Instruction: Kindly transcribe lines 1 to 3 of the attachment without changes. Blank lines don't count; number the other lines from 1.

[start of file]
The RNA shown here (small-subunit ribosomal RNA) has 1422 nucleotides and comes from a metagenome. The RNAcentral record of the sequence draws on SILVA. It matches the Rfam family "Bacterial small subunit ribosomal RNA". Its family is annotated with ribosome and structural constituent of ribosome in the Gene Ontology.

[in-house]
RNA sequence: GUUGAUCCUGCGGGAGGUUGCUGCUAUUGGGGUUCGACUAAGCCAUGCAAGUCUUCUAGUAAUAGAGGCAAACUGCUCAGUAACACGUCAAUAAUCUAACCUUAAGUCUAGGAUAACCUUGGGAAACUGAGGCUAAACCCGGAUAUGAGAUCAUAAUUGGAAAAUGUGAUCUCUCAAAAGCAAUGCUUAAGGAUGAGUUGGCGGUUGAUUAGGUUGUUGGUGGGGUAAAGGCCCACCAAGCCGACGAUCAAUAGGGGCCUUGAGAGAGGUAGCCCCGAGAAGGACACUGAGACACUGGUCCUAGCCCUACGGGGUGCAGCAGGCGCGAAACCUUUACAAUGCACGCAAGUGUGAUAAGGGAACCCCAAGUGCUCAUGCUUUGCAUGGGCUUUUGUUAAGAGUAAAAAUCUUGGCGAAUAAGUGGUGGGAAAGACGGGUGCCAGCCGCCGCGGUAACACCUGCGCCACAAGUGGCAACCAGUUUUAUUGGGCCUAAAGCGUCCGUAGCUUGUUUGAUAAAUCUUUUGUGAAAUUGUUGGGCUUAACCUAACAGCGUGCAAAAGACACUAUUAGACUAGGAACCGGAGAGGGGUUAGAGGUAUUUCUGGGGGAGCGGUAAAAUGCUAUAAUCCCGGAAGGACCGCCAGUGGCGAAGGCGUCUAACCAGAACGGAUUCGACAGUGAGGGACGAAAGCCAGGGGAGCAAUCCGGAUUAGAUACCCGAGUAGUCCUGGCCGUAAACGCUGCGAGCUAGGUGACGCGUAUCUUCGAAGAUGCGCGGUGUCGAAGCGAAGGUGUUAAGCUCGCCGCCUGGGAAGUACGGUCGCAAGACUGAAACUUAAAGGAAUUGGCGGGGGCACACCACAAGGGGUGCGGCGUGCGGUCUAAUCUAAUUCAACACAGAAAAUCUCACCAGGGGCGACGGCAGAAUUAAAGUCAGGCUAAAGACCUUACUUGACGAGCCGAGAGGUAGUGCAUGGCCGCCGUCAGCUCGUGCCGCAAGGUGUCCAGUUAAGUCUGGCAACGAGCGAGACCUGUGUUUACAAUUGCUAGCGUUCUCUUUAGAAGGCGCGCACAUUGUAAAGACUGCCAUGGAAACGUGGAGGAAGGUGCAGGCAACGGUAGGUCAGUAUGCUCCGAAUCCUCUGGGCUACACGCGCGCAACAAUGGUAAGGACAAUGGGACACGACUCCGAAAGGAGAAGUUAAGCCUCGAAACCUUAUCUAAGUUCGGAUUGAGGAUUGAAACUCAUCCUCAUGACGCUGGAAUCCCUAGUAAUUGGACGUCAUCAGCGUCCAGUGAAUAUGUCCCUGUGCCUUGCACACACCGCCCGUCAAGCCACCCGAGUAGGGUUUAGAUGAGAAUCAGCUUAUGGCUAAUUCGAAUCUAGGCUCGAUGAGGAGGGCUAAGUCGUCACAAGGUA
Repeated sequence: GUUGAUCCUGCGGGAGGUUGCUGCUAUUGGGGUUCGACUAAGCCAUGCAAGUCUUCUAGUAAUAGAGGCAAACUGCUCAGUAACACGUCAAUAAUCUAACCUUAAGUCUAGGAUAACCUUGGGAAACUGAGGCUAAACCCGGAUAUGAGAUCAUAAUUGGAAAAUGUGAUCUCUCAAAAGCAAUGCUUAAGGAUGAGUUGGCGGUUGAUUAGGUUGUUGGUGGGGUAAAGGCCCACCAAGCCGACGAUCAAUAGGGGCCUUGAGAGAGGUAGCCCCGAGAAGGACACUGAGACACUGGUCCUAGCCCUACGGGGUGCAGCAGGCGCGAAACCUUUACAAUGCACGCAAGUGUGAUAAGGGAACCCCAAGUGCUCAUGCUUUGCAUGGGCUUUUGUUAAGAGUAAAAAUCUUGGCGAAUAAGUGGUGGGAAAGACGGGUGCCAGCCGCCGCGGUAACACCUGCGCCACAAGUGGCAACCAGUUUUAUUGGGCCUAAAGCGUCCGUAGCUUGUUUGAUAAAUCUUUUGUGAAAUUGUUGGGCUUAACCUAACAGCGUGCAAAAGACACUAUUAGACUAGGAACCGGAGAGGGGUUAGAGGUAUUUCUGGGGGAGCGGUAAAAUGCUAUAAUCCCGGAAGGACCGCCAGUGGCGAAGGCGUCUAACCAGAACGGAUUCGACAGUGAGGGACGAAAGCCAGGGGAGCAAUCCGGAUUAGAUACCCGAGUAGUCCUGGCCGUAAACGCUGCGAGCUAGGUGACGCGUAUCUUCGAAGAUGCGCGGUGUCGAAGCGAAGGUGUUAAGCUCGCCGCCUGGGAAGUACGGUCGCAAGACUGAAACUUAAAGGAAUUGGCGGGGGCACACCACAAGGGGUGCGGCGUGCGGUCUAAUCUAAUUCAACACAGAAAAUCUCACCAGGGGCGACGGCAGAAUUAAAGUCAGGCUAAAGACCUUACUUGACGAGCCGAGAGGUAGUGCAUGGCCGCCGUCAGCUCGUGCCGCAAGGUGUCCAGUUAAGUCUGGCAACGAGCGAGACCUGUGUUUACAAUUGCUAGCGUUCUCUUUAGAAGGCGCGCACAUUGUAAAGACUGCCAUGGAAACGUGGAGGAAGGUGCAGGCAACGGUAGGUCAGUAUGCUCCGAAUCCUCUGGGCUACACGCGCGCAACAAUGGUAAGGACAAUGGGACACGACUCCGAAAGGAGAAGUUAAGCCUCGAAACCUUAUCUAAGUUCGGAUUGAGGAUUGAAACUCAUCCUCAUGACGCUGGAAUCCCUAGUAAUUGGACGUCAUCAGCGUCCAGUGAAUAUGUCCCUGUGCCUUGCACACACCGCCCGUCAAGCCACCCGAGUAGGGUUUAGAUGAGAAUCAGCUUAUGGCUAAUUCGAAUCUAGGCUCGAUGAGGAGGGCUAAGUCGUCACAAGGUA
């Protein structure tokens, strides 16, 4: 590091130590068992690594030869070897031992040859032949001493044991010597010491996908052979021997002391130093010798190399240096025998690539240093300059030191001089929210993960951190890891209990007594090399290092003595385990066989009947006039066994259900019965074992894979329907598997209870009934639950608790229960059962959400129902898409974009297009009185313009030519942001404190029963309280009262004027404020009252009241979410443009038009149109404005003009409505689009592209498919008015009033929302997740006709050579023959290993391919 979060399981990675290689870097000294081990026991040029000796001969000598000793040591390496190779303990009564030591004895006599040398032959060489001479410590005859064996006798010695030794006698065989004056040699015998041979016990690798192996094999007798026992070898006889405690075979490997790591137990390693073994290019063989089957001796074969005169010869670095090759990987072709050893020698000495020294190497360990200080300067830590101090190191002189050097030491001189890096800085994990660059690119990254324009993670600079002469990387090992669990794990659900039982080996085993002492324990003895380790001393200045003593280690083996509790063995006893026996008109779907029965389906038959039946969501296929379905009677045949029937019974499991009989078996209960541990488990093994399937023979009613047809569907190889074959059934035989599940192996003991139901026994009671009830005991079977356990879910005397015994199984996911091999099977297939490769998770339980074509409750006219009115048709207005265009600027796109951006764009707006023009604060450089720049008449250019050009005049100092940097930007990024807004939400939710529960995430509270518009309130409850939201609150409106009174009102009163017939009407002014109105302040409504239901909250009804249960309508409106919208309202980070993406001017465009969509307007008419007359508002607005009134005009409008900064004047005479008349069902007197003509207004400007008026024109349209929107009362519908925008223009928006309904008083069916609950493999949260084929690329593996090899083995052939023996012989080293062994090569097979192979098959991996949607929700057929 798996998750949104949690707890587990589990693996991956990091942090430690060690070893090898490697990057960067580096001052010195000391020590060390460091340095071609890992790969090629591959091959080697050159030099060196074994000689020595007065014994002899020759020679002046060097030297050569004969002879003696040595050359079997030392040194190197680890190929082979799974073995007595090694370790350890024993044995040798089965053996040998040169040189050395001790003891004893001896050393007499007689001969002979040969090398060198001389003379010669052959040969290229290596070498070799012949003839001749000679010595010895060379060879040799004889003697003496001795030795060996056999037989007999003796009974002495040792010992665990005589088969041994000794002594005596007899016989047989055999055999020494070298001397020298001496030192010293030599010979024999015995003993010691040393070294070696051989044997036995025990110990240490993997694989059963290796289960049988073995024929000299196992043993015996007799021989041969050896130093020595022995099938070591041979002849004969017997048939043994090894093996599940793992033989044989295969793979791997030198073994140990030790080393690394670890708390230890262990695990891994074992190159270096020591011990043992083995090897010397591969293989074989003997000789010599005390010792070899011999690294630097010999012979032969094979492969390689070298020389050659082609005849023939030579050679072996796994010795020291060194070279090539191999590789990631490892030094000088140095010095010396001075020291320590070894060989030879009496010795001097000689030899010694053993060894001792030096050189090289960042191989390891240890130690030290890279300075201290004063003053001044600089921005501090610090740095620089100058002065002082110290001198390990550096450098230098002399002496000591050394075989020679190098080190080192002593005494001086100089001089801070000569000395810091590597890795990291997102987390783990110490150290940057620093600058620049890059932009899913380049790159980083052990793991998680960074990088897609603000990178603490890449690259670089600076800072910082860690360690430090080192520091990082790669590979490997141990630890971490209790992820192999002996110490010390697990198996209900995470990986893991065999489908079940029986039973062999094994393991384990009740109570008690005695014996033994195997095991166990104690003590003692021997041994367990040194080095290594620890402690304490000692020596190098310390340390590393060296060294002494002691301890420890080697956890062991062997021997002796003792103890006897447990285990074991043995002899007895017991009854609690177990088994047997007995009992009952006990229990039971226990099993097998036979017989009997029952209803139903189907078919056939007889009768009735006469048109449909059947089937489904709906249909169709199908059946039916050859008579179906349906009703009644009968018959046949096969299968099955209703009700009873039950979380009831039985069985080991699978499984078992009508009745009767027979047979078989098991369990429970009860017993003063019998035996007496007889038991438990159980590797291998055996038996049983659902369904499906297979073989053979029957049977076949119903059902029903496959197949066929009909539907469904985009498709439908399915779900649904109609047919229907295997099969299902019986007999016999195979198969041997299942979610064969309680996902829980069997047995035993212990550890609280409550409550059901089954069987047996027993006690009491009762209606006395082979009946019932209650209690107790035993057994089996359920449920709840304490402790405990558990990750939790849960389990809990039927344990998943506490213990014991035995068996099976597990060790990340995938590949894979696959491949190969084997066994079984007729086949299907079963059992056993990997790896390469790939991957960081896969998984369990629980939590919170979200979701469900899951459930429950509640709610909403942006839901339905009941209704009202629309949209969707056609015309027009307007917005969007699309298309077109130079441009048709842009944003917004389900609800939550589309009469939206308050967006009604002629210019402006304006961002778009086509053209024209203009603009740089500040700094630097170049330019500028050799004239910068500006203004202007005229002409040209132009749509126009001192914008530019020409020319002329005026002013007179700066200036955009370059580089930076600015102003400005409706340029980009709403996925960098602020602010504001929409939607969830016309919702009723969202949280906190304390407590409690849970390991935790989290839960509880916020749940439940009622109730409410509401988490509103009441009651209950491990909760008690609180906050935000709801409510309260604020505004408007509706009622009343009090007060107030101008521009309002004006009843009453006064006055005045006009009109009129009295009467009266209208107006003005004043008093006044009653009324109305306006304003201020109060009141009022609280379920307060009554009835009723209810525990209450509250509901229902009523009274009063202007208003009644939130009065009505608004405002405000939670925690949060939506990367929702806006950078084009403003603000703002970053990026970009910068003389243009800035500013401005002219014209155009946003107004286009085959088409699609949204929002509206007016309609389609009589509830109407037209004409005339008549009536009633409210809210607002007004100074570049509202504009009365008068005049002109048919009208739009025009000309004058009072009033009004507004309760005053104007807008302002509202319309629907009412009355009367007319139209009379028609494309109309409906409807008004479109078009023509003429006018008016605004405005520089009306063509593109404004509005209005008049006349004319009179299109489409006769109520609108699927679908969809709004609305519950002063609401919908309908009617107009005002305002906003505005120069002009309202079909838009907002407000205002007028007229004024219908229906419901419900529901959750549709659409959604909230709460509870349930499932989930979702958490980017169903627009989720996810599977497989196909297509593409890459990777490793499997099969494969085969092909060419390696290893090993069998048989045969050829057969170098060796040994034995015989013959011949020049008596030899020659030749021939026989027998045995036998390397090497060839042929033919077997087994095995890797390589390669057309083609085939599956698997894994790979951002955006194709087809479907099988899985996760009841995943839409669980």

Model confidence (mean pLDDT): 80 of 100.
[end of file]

The RNA shown here (small-subunit ribosomal RNA) has 1422 nucleotides and comes from a metagenome. The RNAcentral record of the sequence draws on SILVA. It matches the Rfam family "Bacterial small subunit ribosomal RNA". Its family is annotated with ribosome and structural constituent of ribosome in the Gene Ontology.

[in-house]
RNA sequence: GUUGAUCCUGCGGGAGGUUGCUGCUAUUGGGGUUCGACUAAGCCAUGCAAGUCUUCUAGUAAUAGAGGCAAACUGCUCAGUAACACGUCAAUAAUCUAACCUUAAGUCUAGGAUAACCUUGGGAAACUGAGGCUAAACCCGGAUAUGAGAUCAUAAUUGGAAAAUGUGAUCUCUCAAAAGCAAUGCUUAAGGAUGAGUUGGCGGUUGAUUAGGUUGUUGGUGGGGUAAAGGCCCACCAAGCCGACGAUCAAUAGGGGCCUUGAGAGAGGUAGCCCCGAGAAGGACACUGAGACACUGGUCCUAGCCCUACGGGGUGCAGCAGGCGCGAAACCUUUACAAUGCACGCAAGUGUGAUAAGGGAACCCCAAGUGCUCAUGCUUUGCAUGGGCUUUUGUUAAGAGUAAAAAUCUUGGCGAAUAAGUGGUGGGAAAGACGGGUGCCAGCCGCCGCGGUAACACCUGCGCCACAAGUGGCAACCAGUUUUAUUGGGCCUAAAGCGUCCGUAGCUUGUUUGAUAAAUCUUUUGUGAAAUUGUUGGGCUUAACCUAACAGCGUGCAAAAGACACUAUUAGACUAGGAACCGGAGAGGGGUUAGAGGUAUUUCUGGGGGAGCGGUAAAAUGCUAUAAUCCCGGAAGGACCGCCAGUGGCGAAGGCGUCUAACCAGAACGGAUUCGACAGUGAGGGACGAAAGCCAGGGGAGCAAUCCGGAUUAGAUACCCGAGUAGUCCUGGCCGUAAACGCUGCGAGCUAGGUGACGCGUAUCUUCGAAGAUGCGCGGUGUCGAAGCGAAGGUGUUAAGCUCGCCGCCUGGGAAGUACGGUCGCAAGACUGAAACUUAAAGGAAUUGGCGGGGGCACACCACAAGGGGUGCGGCGUGCGGUCUAAUCUAAUUCAACACAGAAAAUCUCACCAGGGGCGACGGCAGAAUUAAAGUCAGGCUAAAGACCUUACUUGACGAGCCGAGAGGUAGUGCAUGGCCGCCGUCAGCUCGUGCCGCAAGGUGUCCAGUUAAGUCUGGCAACGAGCGAGACCUGUGUUUACAAUUGCUAGCGUUCUCUUUAGAAGGCGCGCACAUUGUAAAGACUGCCAUGGAAACGUGGAGGAAGGUGCAGGCAACGGUAGGUCAGUAUGCUCCGAAUCCUCUGGGCUACACGCGCGCAACAAUGGUAAGGACAAUGGGACACGACUCCGAAAGGAGAAGUUAAGCCUCGAAACCUUAUCUAAGUUCGGAUUGAGGAUUGAAACUCAUCCUCAUGACGCUGGAAUCCCUAGUAAUUGGACGUCAUCAGCGUCCAGUGAAUAUGUCCCUGUGCCUUGCACACACCGCCCGUCAAGCCACCCGAGUAGGGUUUAGAUGAGAAUCAGCUUAUGGCUAAUUCGAAUCUAGGCUCGAUGAGGAGGGCUAAGUCGUCACAAGGUA